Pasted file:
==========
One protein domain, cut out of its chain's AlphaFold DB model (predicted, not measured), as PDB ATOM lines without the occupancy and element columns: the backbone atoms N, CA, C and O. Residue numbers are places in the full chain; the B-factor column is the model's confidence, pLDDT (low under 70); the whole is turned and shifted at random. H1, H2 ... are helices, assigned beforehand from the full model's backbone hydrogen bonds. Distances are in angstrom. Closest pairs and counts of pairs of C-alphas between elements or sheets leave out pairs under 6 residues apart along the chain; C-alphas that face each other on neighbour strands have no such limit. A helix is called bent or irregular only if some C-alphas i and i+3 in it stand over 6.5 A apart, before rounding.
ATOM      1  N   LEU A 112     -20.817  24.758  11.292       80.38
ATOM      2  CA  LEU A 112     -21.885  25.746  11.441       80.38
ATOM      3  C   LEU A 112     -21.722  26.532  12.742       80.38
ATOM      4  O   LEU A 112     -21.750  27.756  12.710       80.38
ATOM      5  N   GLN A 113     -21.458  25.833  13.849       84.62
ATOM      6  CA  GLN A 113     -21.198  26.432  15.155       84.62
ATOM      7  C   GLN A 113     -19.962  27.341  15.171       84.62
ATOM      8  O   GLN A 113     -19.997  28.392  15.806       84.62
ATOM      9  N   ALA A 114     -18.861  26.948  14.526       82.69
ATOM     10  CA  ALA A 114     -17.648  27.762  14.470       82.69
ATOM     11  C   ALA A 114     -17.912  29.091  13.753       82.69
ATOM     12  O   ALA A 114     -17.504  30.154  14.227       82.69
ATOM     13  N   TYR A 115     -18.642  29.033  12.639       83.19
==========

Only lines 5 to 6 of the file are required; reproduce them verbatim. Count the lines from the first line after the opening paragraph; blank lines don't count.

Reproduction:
ATOM      5  N   GLN A 113     -21.458  25.833  13.849       84.62
ATOM      6  CA  GLN A 113     -21.198  26.432  15.155       84.62